The BRI concept is essentially the externalization of a growth model heavily dependent on the stimulus of state-led infrastructure investment that, as the 18th Party Congress recognized, had become unsustainable within China. A new growth model at home requires structural changes that Beijing is not sure how to make without risking internal instability and potentially jeopardizing party rule. The BRI buys Beijing time.
In his speech, Xi claimed that China "offers a new option for other countries and nations that want to speed up their development while preserving their independence."
China's economic success over the past three decades debunks the idea that there is only one universal model of political and economic development. But it is becoming evident that transplanting the Chinese model overseas can bring serious financial liabilities for recipient countries, creating a "debt trap" for them.
Chinese leaders and officials have downplayed the strategic implications of the BRI and stressed its "win-win" economics. But the BRI is as much a defensive geopolitical gambit as it is an ambitious attempt to create a Sinocentric order. Fundamentally, the BRI is Beijing's attempt to break out from the unfavorable geopolitical situation it faces around its rim.
To the east, it faces Japan and South Korea, two important U.S. allies. North Korea vividly demonstrates China's inability to control events along its coastal rim. Unless North Korea can be dissuaded from acquiring the nuclear capability it seeks -- which is highly unlikely -- the resulting dynamic will eventually lead to Japan and South Korea acquiring their own nuclear deterrents within the U.S. alliance system, just as the U.K. and France did in Europe. The addition of Japan and South Korea to the nuclear club would freeze the East Asian order in a way that would be disadvantageous to China, or at least would prevent Beijing from totally dominating the region.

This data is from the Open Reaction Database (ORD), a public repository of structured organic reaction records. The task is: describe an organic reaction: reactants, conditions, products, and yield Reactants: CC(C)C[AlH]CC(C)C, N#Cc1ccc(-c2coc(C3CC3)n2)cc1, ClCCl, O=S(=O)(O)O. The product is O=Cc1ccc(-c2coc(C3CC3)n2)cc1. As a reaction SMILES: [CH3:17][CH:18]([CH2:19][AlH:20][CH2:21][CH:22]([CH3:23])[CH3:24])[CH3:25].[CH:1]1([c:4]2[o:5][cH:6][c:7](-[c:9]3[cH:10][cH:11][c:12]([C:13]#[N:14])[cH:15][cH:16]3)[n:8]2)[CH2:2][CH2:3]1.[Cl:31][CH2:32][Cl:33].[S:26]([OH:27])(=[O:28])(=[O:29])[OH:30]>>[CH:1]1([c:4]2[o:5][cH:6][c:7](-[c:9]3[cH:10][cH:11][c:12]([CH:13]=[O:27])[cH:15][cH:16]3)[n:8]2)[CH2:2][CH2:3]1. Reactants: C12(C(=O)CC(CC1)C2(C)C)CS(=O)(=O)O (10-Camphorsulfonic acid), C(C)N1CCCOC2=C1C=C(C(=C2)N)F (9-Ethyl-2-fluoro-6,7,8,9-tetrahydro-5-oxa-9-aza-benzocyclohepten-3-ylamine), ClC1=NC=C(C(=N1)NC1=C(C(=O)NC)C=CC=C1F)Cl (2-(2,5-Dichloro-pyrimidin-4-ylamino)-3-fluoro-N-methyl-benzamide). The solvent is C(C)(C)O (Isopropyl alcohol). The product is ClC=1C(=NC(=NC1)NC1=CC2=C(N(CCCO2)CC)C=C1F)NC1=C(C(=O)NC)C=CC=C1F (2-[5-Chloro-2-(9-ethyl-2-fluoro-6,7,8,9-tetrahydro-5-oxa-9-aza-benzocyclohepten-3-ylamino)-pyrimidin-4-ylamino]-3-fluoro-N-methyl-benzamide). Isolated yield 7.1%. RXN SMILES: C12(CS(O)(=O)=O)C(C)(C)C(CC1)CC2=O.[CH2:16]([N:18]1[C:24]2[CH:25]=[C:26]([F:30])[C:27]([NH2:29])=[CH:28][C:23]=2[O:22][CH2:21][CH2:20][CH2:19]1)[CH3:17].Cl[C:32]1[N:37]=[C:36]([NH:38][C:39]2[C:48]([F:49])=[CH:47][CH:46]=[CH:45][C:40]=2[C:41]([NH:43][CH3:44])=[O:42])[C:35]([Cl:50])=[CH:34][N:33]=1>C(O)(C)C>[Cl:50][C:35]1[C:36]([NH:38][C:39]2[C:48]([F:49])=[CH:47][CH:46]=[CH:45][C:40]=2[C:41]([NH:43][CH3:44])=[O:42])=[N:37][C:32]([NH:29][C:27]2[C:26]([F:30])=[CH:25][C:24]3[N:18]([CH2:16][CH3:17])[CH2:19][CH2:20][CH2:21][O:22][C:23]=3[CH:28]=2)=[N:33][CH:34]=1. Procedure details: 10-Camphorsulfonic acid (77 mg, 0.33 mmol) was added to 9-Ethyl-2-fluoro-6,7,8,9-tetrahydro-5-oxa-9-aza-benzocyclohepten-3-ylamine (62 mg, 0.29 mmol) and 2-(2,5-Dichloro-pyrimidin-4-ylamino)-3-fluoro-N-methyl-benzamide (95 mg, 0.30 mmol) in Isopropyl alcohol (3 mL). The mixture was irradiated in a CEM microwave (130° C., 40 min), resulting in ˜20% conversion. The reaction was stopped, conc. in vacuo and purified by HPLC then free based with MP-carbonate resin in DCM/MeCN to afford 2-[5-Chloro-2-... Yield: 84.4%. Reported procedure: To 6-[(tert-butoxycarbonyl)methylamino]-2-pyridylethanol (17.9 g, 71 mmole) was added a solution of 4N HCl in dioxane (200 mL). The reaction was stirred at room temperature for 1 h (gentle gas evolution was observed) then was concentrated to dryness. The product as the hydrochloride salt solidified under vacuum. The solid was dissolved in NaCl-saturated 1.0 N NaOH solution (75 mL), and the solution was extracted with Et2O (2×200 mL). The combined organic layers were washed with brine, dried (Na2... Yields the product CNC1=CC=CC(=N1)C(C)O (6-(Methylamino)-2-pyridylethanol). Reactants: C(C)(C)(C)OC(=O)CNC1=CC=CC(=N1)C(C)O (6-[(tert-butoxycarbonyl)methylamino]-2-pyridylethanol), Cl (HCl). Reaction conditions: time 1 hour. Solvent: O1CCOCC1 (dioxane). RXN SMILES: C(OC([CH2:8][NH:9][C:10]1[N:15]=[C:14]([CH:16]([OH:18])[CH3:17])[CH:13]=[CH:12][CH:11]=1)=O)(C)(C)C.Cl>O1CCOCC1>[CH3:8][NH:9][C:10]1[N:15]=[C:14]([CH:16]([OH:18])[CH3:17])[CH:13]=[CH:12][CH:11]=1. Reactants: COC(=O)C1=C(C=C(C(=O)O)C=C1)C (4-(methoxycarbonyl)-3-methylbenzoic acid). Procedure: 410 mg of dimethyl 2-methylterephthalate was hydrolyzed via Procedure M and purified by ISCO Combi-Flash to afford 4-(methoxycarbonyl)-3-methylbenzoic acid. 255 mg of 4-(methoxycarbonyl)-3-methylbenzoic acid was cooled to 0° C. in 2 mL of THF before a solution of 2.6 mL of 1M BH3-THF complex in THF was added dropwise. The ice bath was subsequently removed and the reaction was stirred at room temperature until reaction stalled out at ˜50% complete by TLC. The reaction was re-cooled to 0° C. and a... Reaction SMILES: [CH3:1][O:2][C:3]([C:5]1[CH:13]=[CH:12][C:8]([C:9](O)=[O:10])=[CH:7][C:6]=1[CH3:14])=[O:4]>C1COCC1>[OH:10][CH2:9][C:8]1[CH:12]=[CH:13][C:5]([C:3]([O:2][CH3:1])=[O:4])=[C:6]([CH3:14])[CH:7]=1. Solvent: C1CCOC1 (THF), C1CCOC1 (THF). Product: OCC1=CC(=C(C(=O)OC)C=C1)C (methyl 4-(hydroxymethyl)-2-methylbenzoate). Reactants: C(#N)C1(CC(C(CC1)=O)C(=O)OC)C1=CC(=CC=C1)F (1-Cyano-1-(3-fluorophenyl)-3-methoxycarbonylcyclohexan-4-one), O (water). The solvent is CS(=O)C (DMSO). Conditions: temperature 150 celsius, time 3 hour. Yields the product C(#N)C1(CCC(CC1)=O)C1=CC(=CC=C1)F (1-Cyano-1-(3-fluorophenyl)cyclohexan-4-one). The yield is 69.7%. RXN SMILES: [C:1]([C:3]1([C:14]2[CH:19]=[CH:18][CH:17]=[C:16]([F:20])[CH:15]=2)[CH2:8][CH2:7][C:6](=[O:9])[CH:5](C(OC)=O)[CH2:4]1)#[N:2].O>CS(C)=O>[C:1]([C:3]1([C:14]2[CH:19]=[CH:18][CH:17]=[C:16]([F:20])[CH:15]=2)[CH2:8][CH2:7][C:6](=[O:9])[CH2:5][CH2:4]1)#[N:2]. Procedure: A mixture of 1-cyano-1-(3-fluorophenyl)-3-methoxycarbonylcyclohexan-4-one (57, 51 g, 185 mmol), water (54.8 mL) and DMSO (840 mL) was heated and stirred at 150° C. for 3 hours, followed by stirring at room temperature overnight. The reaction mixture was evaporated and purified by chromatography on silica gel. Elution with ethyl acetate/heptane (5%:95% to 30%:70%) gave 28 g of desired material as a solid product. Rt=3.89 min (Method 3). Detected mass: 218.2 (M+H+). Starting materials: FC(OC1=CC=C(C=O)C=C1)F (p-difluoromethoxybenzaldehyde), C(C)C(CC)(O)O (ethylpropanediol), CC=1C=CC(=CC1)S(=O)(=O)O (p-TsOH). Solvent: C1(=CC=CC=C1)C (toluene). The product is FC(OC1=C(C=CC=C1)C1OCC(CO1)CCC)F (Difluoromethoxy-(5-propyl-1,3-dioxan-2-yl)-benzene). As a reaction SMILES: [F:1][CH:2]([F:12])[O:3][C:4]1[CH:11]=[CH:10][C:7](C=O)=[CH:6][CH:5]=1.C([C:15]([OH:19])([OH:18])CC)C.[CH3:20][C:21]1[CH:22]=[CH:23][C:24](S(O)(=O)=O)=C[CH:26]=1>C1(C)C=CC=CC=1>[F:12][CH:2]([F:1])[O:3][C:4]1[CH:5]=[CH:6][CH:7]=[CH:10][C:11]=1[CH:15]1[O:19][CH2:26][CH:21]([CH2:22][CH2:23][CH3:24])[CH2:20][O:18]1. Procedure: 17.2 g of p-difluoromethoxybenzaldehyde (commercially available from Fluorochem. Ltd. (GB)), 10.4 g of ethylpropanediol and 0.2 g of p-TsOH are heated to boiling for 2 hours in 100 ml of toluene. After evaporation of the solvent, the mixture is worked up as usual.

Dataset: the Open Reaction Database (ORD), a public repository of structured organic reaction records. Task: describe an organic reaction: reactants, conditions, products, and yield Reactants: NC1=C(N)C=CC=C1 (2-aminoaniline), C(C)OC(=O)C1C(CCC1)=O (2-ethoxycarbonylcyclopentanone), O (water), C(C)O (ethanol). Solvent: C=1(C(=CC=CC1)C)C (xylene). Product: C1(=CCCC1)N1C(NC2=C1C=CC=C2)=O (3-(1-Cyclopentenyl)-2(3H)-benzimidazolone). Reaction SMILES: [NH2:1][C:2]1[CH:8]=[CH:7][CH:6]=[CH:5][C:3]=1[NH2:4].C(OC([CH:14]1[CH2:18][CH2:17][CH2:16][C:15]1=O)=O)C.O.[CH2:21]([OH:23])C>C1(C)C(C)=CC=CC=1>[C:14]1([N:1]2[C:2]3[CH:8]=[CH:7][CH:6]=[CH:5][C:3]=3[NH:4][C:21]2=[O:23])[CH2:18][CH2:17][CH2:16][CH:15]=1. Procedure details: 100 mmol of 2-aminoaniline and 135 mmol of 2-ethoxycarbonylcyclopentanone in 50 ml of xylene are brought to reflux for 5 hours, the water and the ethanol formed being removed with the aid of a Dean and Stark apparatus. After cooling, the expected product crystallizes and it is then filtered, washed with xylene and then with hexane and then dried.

To the south, India, another nuclear weapon state, still lags behind China in power. New Delhi will have to learn to share the Indian Ocean space with China. But China cannot dominate that space either. India is as ancient a civilization as China and will not subordinate itself to Beijing.